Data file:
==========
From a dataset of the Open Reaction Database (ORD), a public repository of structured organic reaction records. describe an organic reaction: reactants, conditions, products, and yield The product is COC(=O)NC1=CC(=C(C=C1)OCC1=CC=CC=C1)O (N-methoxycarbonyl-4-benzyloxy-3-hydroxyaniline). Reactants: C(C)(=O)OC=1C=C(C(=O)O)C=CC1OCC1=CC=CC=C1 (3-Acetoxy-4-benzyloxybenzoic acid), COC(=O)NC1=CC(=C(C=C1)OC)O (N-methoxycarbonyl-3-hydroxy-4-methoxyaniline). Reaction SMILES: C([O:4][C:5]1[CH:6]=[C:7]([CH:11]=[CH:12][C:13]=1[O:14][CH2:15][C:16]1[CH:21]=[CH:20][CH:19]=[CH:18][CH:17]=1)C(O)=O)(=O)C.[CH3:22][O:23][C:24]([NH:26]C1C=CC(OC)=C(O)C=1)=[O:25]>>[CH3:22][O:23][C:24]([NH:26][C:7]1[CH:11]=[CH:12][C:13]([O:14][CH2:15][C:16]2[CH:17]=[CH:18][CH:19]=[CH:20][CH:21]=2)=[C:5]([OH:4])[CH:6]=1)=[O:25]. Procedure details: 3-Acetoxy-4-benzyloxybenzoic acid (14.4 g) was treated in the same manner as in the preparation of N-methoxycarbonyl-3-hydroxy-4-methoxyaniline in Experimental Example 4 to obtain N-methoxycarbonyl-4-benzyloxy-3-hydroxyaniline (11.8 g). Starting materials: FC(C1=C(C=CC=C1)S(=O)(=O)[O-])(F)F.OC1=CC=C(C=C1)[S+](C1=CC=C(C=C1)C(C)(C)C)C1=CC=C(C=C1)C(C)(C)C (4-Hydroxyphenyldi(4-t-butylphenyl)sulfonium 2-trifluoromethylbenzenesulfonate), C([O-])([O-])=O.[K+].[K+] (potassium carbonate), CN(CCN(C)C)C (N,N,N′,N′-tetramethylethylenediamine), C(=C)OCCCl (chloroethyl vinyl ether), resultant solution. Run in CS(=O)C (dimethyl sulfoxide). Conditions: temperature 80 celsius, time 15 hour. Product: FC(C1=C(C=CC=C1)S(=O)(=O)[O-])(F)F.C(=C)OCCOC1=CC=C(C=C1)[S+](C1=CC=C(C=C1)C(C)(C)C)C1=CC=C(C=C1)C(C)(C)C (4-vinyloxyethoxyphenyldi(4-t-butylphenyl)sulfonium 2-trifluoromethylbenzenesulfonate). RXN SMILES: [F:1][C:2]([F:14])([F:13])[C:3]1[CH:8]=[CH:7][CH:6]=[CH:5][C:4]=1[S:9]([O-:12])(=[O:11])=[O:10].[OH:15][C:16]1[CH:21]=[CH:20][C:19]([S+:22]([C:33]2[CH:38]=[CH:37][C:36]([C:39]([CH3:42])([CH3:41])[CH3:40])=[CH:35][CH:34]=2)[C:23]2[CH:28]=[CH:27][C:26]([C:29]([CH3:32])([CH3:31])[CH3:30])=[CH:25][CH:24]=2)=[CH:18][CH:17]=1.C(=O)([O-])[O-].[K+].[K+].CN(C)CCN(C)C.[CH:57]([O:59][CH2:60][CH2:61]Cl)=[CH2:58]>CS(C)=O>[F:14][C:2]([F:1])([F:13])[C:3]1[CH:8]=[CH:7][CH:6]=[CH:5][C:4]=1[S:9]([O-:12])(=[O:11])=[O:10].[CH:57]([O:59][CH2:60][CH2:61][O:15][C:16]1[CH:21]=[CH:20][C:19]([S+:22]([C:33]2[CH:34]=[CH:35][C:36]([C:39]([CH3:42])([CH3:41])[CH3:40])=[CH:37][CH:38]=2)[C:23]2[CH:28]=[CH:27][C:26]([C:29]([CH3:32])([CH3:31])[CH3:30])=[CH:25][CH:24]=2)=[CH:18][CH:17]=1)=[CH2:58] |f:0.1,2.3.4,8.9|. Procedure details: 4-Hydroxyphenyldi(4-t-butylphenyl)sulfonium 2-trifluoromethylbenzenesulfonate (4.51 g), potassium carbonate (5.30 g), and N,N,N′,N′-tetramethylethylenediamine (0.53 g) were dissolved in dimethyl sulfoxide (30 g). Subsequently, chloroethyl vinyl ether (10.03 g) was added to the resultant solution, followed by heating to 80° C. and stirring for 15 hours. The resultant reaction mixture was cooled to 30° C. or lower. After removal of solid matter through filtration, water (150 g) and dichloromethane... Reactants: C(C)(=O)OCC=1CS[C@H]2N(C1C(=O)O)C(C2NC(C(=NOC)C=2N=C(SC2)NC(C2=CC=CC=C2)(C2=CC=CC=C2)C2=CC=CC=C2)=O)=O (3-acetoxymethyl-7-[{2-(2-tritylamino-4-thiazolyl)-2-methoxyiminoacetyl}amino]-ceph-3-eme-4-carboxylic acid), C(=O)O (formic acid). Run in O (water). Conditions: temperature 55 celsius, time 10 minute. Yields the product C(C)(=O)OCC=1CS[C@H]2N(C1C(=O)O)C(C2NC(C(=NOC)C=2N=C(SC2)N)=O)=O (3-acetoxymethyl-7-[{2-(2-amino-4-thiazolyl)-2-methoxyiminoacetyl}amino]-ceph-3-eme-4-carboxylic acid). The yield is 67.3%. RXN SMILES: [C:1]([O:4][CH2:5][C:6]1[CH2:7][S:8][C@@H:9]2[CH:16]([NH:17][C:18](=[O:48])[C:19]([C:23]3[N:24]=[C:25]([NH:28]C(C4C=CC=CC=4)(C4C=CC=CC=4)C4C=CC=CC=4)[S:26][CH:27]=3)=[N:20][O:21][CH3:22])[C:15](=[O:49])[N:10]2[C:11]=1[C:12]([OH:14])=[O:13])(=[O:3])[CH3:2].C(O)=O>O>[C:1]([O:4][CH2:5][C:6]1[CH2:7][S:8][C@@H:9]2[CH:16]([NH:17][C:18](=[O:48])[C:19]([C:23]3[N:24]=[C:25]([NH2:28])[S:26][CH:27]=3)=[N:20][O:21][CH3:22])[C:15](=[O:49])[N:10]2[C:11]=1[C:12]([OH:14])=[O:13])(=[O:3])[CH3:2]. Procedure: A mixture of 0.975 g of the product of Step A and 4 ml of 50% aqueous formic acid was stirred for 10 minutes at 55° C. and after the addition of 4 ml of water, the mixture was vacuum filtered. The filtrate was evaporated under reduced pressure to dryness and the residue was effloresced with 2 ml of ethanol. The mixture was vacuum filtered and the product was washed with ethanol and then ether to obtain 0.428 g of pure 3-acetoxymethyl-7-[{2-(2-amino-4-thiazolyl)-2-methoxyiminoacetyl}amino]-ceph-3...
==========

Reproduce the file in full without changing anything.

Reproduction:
From a dataset of the Open Reaction Database (ORD), a public repository of structured organic reaction records. describe an organic reaction: reactants, conditions, products, and yield The product is COC(=O)NC1=CC(=C(C=C1)OCC1=CC=CC=C1)O (N-methoxycarbonyl-4-benzyloxy-3-hydroxyaniline). Reactants: C(C)(=O)OC=1C=C(C(=O)O)C=CC1OCC1=CC=CC=C1 (3-Acetoxy-4-benzyloxybenzoic acid), COC(=O)NC1=CC(=C(C=C1)OC)O (N-methoxycarbonyl-3-hydroxy-4-methoxyaniline). Reaction SMILES: C([O:4][C:5]1[CH:6]=[C:7]([CH:11]=[CH:12][C:13]=1[O:14][CH2:15][C:16]1[CH:21]=[CH:20][CH:19]=[CH:18][CH:17]=1)C(O)=O)(=O)C.[CH3:22][O:23][C:24]([NH:26]C1C=CC(OC)=C(O)C=1)=[O:25]>>[CH3:22][O:23][C:24]([NH:26][C:7]1[CH:11]=[CH:12][C:13]([O:14][CH2:15][C:16]2[CH:17]=[CH:18][CH:19]=[CH:20][CH:21]=2)=[C:5]([OH:4])[CH:6]=1)=[O:25]. Procedure details: 3-Acetoxy-4-benzyloxybenzoic acid (14.4 g) was treated in the same manner as in the preparation of N-methoxycarbonyl-3-hydroxy-4-methoxyaniline in Experimental Example 4 to obtain N-methoxycarbonyl-4-benzyloxy-3-hydroxyaniline (11.8 g). Starting materials: FC(C1=C(C=CC=C1)S(=O)(=O)[O-])(F)F.OC1=CC=C(C=C1)[S+](C1=CC=C(C=C1)C(C)(C)C)C1=CC=C(C=C1)C(C)(C)C (4-Hydroxyphenyldi(4-t-butylphenyl)sulfonium 2-trifluoromethylbenzenesulfonate), C([O-])([O-])=O.[K+].[K+] (potassium carbonate), CN(CCN(C)C)C (N,N,N′,N′-tetramethylethylenediamine), C(=C)OCCCl (chloroethyl vinyl ether), resultant solution. Run in CS(=O)C (dimethyl sulfoxide). Conditions: temperature 80 celsius, time 15 hour. Product: FC(C1=C(C=CC=C1)S(=O)(=O)[O-])(F)F.C(=C)OCCOC1=CC=C(C=C1)[S+](C1=CC=C(C=C1)C(C)(C)C)C1=CC=C(C=C1)C(C)(C)C (4-vinyloxyethoxyphenyldi(4-t-butylphenyl)sulfonium 2-trifluoromethylbenzenesulfonate). RXN SMILES: [F:1][C:2]([F:14])([F:13])[C:3]1[CH:8]=[CH:7][CH:6]=[CH:5][C:4]=1[S:9]([O-:12])(=[O:11])=[O:10].[OH:15][C:16]1[CH:21]=[CH:20][C:19]([S+:22]([C:33]2[CH:38]=[CH:37][C:36]([C:39]([CH3:42])([CH3:41])[CH3:40])=[CH:35][CH:34]=2)[C:23]2[CH:28]=[CH:27][C:26]([C:29]([CH3:32])([CH3:31])[CH3:30])=[CH:25][CH:24]=2)=[CH:18][CH:17]=1.C(=O)([O-])[O-].[K+].[K+].CN(C)CCN(C)C.[CH:57]([O:59][CH2:60][CH2:61]Cl)=[CH2:58]>CS(C)=O>[F:14][C:2]([F:1])([F:13])[C:3]1[CH:8]=[CH:7][CH:6]=[CH:5][C:4]=1[S:9]([O-:12])(=[O:11])=[O:10].[CH:57]([O:59][CH2:60][CH2:61][O:15][C:16]1[CH:21]=[CH:20][C:19]([S+:22]([C:33]2[CH:34]=[CH:35][C:36]([C:39]([CH3:42])([CH3:41])[CH3:40])=[CH:37][CH:38]=2)[C:23]2[CH:28]=[CH:27][C:26]([C:29]([CH3:32])([CH3:31])[CH3:30])=[CH:25][CH:24]=2)=[CH:18][CH:17]=1)=[CH2:58] |f:0.1,2.3.4,8.9|. Procedure details: 4-Hydroxyphenyldi(4-t-butylphenyl)sulfonium 2-trifluoromethylbenzenesulfonate (4.51 g), potassium carbonate (5.30 g), and N,N,N′,N′-tetramethylethylenediamine (0.53 g) were dissolved in dimethyl sulfoxide (30 g). Subsequently, chloroethyl vinyl ether (10.03 g) was added to the resultant solution, followed by heating to 80° C. and stirring for 15 hours. The resultant reaction mixture was cooled to 30° C. or lower. After removal of solid matter through filtration, water (150 g) and dichloromethane... Reactants: C(C)(=O)OCC=1CS[C@H]2N(C1C(=O)O)C(C2NC(C(=NOC)C=2N=C(SC2)NC(C2=CC=CC=C2)(C2=CC=CC=C2)C2=CC=CC=C2)=O)=O (3-acetoxymethyl-7-[{2-(2-tritylamino-4-thiazolyl)-2-methoxyiminoacetyl}amino]-ceph-3-eme-4-carboxylic acid), C(=O)O (formic acid). Run in O (water). Conditions: temperature 55 celsius, time 10 minute. Yields the product C(C)(=O)OCC=1CS[C@H]2N(C1C(=O)O)C(C2NC(C(=NOC)C=2N=C(SC2)N)=O)=O (3-acetoxymethyl-7-[{2-(2-amino-4-thiazolyl)-2-methoxyiminoacetyl}amino]-ceph-3-eme-4-carboxylic acid). The yield is 67.3%. RXN SMILES: [C:1]([O:4][CH2:5][C:6]1[CH2:7][S:8][C@@H:9]2[CH:16]([NH:17][C:18](=[O:48])[C:19]([C:23]3[N:24]=[C:25]([NH:28]C(C4C=CC=CC=4)(C4C=CC=CC=4)C4C=CC=CC=4)[S:26][CH:27]=3)=[N:20][O:21][CH3:22])[C:15](=[O:49])[N:10]2[C:11]=1[C:12]([OH:14])=[O:13])(=[O:3])[CH3:2].C(O)=O>O>[C:1]([O:4][CH2:5][C:6]1[CH2:7][S:8][C@@H:9]2[CH:16]([NH:17][C:18](=[O:48])[C:19]([C:23]3[N:24]=[C:25]([NH2:28])[S:26][CH:27]=3)=[N:20][O:21][CH3:22])[C:15](=[O:49])[N:10]2[C:11]=1[C:12]([OH:14])=[O:13])(=[O:3])[CH3:2]. Procedure: A mixture of 0.975 g of the product of Step A and 4 ml of 50% aqueous formic acid was stirred for 10 minutes at 55° C. and after the addition of 4 ml of water, the mixture was vacuum filtered. The filtrate was evaporated under reduced pressure to dryness and the residue was effloresced with 2 ml of ethanol. The mixture was vacuum filtered and the product was washed with ethanol and then ether to obtain 0.428 g of pure 3-acetoxymethyl-7-[{2-(2-amino-4-thiazolyl)-2-methoxyiminoacetyl}amino]-ceph-3...